Background The pharmaceutical care approach serves as a model for medication review, involving collaboration between GPs, pharmacists, patients, and carers. Its use is advocated with older patients who are typically prescribed several drugs. However, it has yet to be thoroughly evaluated.
Aim To estimate the effectiveness of pharmaceutical care for older people, shared between GPs and community pharmacists in the UK, relative to usual care.
Design of study Multiple interrupted time-series design in five primary care trusts which implemented pharmaceutical care at 2-month intervals in random order. Patients acted as their own controls, and were followed over 3 years including their 12 months' participation in pharmaceutical care.
Setting In 2002, 760 patients, aged ≥75 years, were recruited from 24 general practices in East and North Yorkshire. Sixty-two community pharmacies also took part. A total of 551 participants completed the study.
Method Pharmaceutical care was undertaken by community pharmacists who interviewed patients, developed and implemented pharmaceutical care plans together with patients' GPs, and thereafter undertook monthly medication reviews. Pharmacists and GPs attended training before the intervention. Outcome measures were the UK Medication Appropriateness Index, the Short Form–36 Health Survey (SF-36), and serious adverse events.
Results The intervention did not lead to any statistically significant change in the appropriateness of prescribing or health outcomes. Although the mental component of the SF-36 decreased as study participants become older, this trend was not affected by pharmaceutical care.
Conclusion The RESPECT model of pharmaceutical care (Randomised Evaluation of Shared Prescribing for Elderly people in the Community over Time) shared between community pharmacists and GPs did not significantly change the appropriateness of prescribing or quality of life in older patients.
- health services for the aged
- medication therapy management
- pharmaceutical care
- randomised controlled trial
The UK is facing unprecedented growth in the number of older people.1 These people are vulnerable to adverse effects of multiple drug use through physiological change, poor adherence to prescribed drugs, and interactions between these drugs.2,3 Thus there is great potential for drugs to cause morbidity and hospital admission, especially as three-quarters of prescriptions for older people in the UK are repeat prescriptions,4 and doctors review only few of these regularly. Hence the National Service Framework for Older People1 specifies regular review of medication prescribed to older people.
Pharmaceutical care, which originated in the US, leaves doctors ultimately responsible for patients' care, but gives pharmacists the role of moderating drug management in collaboration with doctor, patient, and carer.5 Both the Royal Pharmaceutical Society of Great Britain and the UK Clinical Pharmacy Association recommend pharmaceutical care as the method of medication review for older people in the UK.6,7
The central aim of pharmaceutical care is to ensure that medication is prescribed and used appropriately. This is achieved through a collaborative and iterative process of reviewing medication according to the dynamic status of a person's health. This relies on communication between the pharmacist, who typically initiates this process, the patient, and the GP. Problems relating to compliance and adverse drug interactions are likely to be highlighted by the review process. This may feed into the care plan and alter prescribing, together with methods of issuing medication. The process of conducting a review may also present a suitable opportunity to modify prescribing in favour of generic drugs. This has the potential to reduce the cost of drugs8 and the incidence of adverse events, and thus improve patients' health-related quality of life. Although pharmaceutical care is advocated in the UK, it has yet to be thoroughly evaluated.9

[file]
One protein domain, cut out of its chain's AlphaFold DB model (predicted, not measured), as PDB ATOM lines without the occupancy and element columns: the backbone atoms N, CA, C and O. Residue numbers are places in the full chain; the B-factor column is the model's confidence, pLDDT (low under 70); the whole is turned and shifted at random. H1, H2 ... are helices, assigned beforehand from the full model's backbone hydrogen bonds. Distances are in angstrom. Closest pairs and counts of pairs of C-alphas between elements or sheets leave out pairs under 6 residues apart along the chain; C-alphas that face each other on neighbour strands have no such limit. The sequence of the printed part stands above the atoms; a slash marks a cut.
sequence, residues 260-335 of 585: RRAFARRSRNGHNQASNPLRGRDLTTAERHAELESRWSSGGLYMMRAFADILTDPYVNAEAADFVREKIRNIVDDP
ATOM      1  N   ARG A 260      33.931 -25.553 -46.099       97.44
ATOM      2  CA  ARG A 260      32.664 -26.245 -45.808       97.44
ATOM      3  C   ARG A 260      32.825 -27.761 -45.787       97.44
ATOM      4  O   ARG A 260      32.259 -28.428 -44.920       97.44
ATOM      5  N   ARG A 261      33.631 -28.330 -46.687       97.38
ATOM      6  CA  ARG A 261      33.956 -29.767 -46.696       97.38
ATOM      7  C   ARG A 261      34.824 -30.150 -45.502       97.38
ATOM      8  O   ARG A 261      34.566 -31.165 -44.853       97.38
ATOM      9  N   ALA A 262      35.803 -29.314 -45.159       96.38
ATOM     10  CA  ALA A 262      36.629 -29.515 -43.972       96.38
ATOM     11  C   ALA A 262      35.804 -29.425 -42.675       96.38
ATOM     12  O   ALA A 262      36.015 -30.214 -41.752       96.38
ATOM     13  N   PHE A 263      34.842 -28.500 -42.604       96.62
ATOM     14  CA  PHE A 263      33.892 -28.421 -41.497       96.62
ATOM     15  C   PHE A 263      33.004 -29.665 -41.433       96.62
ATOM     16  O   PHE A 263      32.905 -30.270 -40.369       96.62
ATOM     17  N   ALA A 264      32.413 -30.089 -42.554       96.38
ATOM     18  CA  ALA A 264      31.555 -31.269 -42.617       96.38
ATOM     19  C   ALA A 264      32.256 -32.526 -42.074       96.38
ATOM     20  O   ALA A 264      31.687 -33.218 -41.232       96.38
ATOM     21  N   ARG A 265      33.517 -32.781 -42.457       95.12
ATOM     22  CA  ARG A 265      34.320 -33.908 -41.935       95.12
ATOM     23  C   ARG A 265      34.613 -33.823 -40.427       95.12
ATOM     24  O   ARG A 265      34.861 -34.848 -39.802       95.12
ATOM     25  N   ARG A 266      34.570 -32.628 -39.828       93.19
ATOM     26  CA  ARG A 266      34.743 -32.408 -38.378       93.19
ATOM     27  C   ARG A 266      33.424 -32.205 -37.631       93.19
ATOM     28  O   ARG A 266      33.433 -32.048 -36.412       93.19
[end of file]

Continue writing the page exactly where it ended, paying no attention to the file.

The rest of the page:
The RESPECT trial (Randomised Evaluation of Shared Prescribing for Elderly people in the Community over Time) was designed to estimate the effect of pharmaceutical care on the appropriateness of prescribing; patients' knowledge, adherence, and quality of life; and the incidence of adverse events. The cost-effectiveness is estimated in the accompanying paper.10
A randomised multiple interrupted time-series design was used (Appendix 1).9 Five primary care trusts (PCTs) — then named Eastern Hull, East Yorkshire, Selby & York, West Hull, and Yorkshire Wolds & Coast — implemented pharmaceutical care at 2-month intervals from March 2003 until November 2003 in an order determined by blind randomisation of these ‘clusters’ at the trial coordinating centre.11 In this way, each PCT acted as a control for the other four. Within each PCT, participants, GPs, and pharmacists acted as their own controls. All were blind to the randomisation sequence until 3 months before the intervention began in their PCT, to allow sufficient time for training. Moreover, pharmacists and GPs were blind to the identity of participants until immediately before the intervention began. This design protects against many sources of bias, including changes in health policy over time, contamination between adjacent practices and pharmacies, and the ‘resentful demoralisation’ of non-participants.12
How this fits in
Medication prescribed to older people often has iatrogenic effects on their health and generates many hospital admissions. Both the Royal Pharmaceutical Society of Great Britain and the UK Clinical Pharmacy Association recommend pharmaceutical care as a method of reviewing this medication. This study found that pharmaceutical care provided by community pharmacists does not improve appropriateness of medication or quality of life, either mental or physical, or reduce serious adverse events. There is still a need to evaluate whether medication review within general practice can improve prescribing for older people.